• Along similar lines, there’s a vignette.  You usually think of a vignette as the darker corners of a photograph, caused by the light hitting the center of the sensor or film at its brightest, often with dark corners where the light doesn’t read the square film plan through a circular lens opening.  This is the reverse of that – it’s a brightness vignette.  Conveniently, it leaves a spot for the title at the top of the cover, but it also forms a large white circles around the characters Marko wants you to look at.  It’s like he’s drawing a big white circle around the characters to highlight them to you.
  • There’s strong color contrast.  The soldiers’ uniforms are a brighter blue compared to the browns and whites that surround them.  Even the reading boy has a bright red sash around his waist to set him apart, in addition to the blue pants and the blue shadows on his shirt.  The brown ground is darkest underneath the characters and then fades out to white around them.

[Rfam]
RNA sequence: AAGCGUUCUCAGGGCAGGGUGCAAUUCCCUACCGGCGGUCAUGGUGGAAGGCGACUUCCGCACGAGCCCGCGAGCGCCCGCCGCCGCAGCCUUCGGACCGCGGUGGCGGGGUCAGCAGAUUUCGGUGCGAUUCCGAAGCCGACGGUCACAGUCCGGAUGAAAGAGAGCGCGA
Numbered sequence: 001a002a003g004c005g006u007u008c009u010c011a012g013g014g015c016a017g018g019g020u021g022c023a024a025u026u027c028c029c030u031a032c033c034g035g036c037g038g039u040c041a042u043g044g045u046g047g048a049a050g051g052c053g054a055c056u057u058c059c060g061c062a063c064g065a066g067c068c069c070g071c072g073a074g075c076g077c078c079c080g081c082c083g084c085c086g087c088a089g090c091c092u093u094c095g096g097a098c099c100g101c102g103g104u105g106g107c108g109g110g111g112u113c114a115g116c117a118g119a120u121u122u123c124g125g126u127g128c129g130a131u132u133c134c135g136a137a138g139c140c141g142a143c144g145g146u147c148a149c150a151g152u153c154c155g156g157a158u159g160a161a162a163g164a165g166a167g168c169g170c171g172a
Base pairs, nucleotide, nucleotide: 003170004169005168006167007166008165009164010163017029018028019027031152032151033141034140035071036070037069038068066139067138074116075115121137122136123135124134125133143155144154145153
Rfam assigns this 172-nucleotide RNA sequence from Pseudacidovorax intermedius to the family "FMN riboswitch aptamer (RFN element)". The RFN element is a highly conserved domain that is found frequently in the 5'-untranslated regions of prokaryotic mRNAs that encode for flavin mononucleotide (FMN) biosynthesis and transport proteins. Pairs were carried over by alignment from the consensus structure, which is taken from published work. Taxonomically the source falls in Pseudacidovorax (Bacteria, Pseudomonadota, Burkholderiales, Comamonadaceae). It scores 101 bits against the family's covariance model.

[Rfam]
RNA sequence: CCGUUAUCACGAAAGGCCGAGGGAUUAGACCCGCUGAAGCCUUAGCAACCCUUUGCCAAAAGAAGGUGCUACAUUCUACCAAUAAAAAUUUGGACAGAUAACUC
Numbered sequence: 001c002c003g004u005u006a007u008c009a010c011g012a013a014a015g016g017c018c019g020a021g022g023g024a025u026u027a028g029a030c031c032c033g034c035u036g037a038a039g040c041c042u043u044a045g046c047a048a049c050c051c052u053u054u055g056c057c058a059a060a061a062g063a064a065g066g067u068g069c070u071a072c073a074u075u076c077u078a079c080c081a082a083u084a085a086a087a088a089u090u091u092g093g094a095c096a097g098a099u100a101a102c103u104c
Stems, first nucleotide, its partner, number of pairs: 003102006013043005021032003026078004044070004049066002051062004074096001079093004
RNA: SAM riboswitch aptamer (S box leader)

Cover, follow the eyes for interest


  • More subtlely, the characters’ eyes guide your eyes. The soldiers are both looking off to the right. Their heads are turned in different directions, but follow their eyes and you’ll see they’re both looking the same way, in general.  There’s something off-screen to the right of interest.  Aren’t you curious?  Is it the same place the boy is walking off towards?  Interestingly, their bodies are all pointed in different directions, too, even if they’re all looking the same direction.


Cover triangle

  • There’s a whole triangular thing going on here with the three characters.   The soldiers stand together on one side of the triangle, and the boy makes the third point.   Wrap this all up inside a circle of debris, and you have shapes within shapes and an interesting pattern, visually. (If we learned nothing from The Might Be Giants, it’s that “Triangle wins.” Triangle man, in fact, beats Person Man.)
  • The characters have interesting poses.  None are facing straight on.  None are looking straight ahead.  None are symmetrical, where the arms or legs on both sides of the bodies are doing the same thing. The two soldiers, in fact, are slightly twisted.  The smaller one is looking back over his shoulder, while the larger one has one arm forward and one arm back, one up and one down. Nobody’s shoulders are square to the reader.